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MLK Luncheon: Kishonna Gray
April 5 @ 11:45 am - 1:00 pmFree
The Invisible Majority: Centering the Experiences of the Marginalized in Contemporary Gaming Culture
Women’s and Gender Studies and CMS/Writing
Wednesday, April 5, 2017
11:45 AM- 1:00 PM
Location: Student Center Coffeehouse Lounge, W20-308
Please RSVP to Shauna Bush-Fenty firstname.lastname@example.org and let her know of any dietary restrictions.
Women and people of color constitute a significant portion of the gaming community with extreme consumption power. Yet they are largely ignored by the gaming industry. Much of the information that is available on the experiences of Black and Latino gamers in particular stem from online communities that these gamers have created – forums, blogs, Tumblr, Facebook, etc. Previous research on these pages highlight two important points: (1) the video gaming industry has all but ignored minority gamers in character, video game content, and advertising; and (2) the default gamer has yet to welcome minority gamers, often lashing out in inflammatory ways within digital gaming communities. This presentation will examine gaming content – from stereotypical representations to more recent, progressive content, and also experiences online.
#Misogynoir, #SolidarityIsForWhiteWomen, and other forms of Black Digital Feminisms
MIT Comparative Media Studies/Writing (CMS/W)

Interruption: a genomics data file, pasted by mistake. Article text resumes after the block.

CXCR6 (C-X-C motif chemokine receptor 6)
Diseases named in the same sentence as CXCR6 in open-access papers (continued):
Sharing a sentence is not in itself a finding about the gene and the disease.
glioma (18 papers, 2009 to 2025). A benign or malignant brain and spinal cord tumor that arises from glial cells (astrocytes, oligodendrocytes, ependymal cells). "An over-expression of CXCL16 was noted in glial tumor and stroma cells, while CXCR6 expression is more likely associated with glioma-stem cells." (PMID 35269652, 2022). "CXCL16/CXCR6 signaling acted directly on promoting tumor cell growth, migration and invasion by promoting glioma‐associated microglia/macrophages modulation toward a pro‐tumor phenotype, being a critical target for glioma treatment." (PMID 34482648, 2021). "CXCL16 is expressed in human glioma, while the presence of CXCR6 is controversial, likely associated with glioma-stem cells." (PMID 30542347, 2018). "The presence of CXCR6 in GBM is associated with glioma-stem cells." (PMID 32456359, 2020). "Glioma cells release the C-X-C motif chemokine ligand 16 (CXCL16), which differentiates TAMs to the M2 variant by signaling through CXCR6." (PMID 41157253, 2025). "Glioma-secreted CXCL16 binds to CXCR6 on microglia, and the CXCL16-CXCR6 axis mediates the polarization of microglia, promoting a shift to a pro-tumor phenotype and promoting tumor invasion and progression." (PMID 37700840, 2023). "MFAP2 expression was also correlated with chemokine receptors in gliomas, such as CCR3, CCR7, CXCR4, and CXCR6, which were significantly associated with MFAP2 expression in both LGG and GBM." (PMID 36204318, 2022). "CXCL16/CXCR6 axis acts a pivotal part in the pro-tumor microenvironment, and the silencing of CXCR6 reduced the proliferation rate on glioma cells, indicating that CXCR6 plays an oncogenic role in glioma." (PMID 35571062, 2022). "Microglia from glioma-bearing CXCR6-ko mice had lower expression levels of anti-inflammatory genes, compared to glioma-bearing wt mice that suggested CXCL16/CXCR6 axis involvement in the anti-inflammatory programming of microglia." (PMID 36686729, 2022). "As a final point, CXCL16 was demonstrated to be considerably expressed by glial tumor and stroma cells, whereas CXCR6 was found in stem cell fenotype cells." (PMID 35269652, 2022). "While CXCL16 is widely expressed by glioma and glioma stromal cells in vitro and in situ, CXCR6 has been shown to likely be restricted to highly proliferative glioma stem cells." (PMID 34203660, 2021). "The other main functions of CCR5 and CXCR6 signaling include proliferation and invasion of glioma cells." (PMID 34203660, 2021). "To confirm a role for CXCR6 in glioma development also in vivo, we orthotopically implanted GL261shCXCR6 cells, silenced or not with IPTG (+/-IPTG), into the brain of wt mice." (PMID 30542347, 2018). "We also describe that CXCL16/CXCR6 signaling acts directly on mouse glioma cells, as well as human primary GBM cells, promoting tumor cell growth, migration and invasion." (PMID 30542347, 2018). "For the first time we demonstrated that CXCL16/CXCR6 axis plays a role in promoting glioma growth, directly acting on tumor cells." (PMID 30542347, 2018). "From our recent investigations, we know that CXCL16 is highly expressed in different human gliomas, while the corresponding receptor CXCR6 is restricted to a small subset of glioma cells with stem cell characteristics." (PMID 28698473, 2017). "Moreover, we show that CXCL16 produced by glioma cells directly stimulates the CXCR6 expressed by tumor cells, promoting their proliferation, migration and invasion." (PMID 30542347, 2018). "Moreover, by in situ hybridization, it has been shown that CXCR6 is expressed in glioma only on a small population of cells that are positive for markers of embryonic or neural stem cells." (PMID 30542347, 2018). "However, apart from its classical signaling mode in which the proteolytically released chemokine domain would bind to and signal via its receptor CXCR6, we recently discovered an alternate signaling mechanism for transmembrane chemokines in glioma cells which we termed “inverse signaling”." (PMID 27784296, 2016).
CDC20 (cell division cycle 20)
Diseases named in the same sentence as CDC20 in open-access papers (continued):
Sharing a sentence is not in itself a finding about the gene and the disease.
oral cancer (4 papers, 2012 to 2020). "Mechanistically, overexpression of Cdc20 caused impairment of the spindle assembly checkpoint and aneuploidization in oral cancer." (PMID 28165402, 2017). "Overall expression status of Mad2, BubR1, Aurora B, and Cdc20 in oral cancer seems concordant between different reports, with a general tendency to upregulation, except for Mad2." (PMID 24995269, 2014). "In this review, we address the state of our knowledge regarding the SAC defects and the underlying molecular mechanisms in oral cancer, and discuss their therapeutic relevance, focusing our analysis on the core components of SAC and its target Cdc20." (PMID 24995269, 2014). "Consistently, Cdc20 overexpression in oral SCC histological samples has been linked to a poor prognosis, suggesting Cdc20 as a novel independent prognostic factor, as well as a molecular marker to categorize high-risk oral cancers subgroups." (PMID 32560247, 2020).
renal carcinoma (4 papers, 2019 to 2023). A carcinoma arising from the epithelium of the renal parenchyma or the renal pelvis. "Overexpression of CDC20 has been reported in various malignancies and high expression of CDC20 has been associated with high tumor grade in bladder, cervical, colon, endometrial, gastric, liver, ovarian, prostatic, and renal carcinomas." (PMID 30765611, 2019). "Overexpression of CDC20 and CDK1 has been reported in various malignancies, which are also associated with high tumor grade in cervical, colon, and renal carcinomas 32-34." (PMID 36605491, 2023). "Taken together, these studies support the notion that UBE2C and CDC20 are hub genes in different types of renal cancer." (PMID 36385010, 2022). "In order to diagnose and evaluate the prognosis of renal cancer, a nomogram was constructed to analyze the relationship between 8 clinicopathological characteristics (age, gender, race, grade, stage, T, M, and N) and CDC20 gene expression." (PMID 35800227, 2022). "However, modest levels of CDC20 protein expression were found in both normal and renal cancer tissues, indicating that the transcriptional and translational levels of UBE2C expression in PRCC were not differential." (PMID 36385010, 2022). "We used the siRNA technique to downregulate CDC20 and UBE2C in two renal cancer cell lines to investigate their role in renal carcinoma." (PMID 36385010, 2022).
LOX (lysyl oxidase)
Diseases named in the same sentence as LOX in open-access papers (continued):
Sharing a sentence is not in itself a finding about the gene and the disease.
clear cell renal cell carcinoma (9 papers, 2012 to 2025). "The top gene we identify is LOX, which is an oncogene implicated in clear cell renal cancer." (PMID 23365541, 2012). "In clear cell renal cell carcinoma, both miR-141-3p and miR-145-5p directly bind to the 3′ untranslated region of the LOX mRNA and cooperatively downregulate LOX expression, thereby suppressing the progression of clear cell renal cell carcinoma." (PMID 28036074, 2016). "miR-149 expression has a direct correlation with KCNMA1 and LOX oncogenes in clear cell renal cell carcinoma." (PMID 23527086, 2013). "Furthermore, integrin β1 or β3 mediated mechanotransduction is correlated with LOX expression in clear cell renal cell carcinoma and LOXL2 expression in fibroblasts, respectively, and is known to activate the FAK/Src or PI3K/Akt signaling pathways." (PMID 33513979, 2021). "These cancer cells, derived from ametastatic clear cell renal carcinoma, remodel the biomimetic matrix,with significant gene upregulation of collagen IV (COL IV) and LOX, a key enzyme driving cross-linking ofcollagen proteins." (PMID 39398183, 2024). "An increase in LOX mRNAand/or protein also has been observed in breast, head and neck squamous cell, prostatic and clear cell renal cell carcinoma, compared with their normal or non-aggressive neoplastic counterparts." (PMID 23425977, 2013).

December 9, 2016
Women of color have a variety of responses when employing digital technologies for empowerment. New communication technologies have expanded the opportunities and potential for marginalized communities to mobilize in this context counter to the dominant, mainstream media. This growth reflects the mobilization of marginalized communities within virtual and real spaces reflecting a systematic change in who controls the narrative. No longer are mainstream media the only disseminators of messages or producers of content. Women, in particular, are employing social media to highlight issues that are often ignored in dominant discourse. However, access itself neither ensures power nor guarantees a shift in the dominant ideology (as the use of #Misogynoir by Katy Perry reveals among other examples). Operating under the oppressive structures of masculinity, heterosexuality, and Whiteness that are sustained in digital spaces, marginalized women persevere and resist such hegemonic realities. Yet the conceptual frameworks intended to capture the digital lives of women cannot deconstruct the structural inequalities of these spaces.